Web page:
Recent policy initiatives by the Japanese government reveal that they are aware of the need to support technologies adjacent and complementary to robotics. Nowhere is this clearer than in the Society 5.0 initiative. Proposed in 2016, the initiative states that human society has passed through four levels of development: a hunting society (1.0), an agricultural society (2.0), an industrial society (3.0) and an information society (4.0). The next level of society is Society 5.0, one in which a confluence of disruptive technologies lifts burdens and allow humans to live to their potential. In the vision of the future put forth by Society 5.0, robotics is included alongside trends like the IoT, big data, AI, FinTech and autonomous vehicles.21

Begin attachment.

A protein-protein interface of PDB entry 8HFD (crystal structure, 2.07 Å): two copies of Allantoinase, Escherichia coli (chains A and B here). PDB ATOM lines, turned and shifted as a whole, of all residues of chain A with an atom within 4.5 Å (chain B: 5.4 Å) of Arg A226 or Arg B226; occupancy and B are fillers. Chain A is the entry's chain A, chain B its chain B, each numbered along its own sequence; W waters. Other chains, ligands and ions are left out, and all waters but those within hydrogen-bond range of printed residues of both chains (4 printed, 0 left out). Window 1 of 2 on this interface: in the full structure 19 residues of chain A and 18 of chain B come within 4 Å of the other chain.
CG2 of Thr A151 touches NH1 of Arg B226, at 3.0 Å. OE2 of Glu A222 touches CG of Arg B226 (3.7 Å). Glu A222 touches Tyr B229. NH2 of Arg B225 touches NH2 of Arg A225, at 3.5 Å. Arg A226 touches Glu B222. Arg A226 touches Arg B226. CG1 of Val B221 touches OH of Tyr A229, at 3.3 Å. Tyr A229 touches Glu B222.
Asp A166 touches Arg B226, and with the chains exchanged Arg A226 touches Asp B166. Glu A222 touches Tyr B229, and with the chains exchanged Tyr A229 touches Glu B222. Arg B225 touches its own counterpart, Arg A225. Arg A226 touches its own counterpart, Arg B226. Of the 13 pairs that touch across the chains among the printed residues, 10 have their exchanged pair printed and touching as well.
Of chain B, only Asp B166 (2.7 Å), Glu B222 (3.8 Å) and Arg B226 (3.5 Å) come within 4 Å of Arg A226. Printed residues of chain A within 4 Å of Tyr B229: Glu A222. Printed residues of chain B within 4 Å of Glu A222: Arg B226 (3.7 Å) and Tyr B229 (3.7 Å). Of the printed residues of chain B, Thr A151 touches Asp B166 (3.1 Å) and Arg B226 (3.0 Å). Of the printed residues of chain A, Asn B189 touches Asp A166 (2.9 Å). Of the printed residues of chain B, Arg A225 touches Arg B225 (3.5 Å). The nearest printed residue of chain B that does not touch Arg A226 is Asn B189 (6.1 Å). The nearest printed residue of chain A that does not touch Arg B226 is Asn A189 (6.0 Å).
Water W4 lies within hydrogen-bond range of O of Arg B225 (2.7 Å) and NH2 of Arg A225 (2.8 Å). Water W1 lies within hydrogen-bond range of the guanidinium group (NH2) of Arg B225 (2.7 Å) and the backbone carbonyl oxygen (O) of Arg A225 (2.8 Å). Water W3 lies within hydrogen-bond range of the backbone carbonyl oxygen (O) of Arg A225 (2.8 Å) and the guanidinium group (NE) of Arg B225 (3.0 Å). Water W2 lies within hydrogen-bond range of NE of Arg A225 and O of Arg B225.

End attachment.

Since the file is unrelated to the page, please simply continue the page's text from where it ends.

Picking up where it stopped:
Unique structural headwinds drive need for human-friendly bots

The converging headwinds in Japan of a shrinking labor force, rapid aging and a lack of productivity are making robots increasingly necessary. Japan’s great service robot experiment will set an important precedent for the numerous countries bound to follow Japan’s demographic trends. Making robots palatable to humans will be a critical step towards success in the Society 5.0 experiment.

As the generation that lived through the economic miracle passes away, less young people will be there to replace them. This will not only shrink the labor force, but also create a situation in which fewer adults must take care of more elderly. Robots can mitigate this problem.